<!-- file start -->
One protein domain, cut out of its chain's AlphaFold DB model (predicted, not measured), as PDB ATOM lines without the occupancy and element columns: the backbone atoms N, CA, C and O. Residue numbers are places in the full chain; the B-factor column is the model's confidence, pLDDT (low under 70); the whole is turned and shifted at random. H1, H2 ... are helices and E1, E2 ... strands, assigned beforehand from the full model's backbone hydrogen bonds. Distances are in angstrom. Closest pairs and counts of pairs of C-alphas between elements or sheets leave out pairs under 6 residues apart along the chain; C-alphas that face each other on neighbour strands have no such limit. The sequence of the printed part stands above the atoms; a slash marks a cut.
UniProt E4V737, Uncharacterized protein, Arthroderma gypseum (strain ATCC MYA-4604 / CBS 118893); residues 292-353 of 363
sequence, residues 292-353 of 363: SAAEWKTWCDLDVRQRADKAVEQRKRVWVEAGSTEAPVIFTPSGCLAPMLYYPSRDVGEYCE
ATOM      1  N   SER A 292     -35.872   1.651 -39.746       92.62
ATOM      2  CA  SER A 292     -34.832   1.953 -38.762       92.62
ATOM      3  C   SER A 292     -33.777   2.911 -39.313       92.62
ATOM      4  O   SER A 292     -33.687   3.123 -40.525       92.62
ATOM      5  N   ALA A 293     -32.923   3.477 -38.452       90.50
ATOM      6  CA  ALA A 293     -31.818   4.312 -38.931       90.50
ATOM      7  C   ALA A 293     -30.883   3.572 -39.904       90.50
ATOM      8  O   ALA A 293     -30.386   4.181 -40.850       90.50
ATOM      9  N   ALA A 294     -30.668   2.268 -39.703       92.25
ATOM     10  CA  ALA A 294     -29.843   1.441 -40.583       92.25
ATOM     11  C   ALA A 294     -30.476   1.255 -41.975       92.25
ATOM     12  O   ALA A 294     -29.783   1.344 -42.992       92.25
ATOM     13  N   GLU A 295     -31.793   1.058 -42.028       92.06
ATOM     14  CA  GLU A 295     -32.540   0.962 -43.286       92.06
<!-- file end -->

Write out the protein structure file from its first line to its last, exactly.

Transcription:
One protein domain, cut out of its chain's AlphaFold DB model (predicted, not measured), as PDB ATOM lines without the occupancy and element columns: the backbone atoms N, CA, C and O. Residue numbers are places in the full chain; the B-factor column is the model's confidence, pLDDT (low under 70); the whole is turned and shifted at random. H1, H2 ... are helices and E1, E2 ... strands, assigned beforehand from the full model's backbone hydrogen bonds. Distances are in angstrom. Closest pairs and counts of pairs of C-alphas between elements or sheets leave out pairs under 6 residues apart along the chain; C-alphas that face each other on neighbour strands have no such limit. The sequence of the printed part stands above the atoms; a slash marks a cut.
UniProt E4V737, Uncharacterized protein, Arthroderma gypseum (strain ATCC MYA-4604 / CBS 118893); residues 292-353 of 363
sequence, residues 292-353 of 363: SAAEWKTWCDLDVRQRADKAVEQRKRVWVEAGSTEAPVIFTPSGCLAPMLYYPSRDVGEYCE
ATOM      1  N   SER A 292     -35.872   1.651 -39.746       92.62
ATOM      2  CA  SER A 292     -34.832   1.953 -38.762       92.62
ATOM      3  C   SER A 292     -33.777   2.911 -39.313       92.62
ATOM      4  O   SER A 292     -33.687   3.123 -40.525       92.62
ATOM      5  N   ALA A 293     -32.923   3.477 -38.452       90.50
ATOM      6  CA  ALA A 293     -31.818   4.312 -38.931       90.50
ATOM      7  C   ALA A 293     -30.883   3.572 -39.904       90.50
ATOM      8  O   ALA A 293     -30.386   4.181 -40.850       90.50
ATOM      9  N   ALA A 294     -30.668   2.268 -39.703       92.25
ATOM     10  CA  ALA A 294     -29.843   1.441 -40.583       92.25
ATOM     11  C   ALA A 294     -30.476   1.255 -41.975       92.25
ATOM     12  O   ALA A 294     -29.783   1.344 -42.992       92.25
ATOM     13  N   GLU A 295     -31.793   1.058 -42.028       92.06
ATOM     14  CA  GLU A 295     -32.540   0.962 -43.286       92.06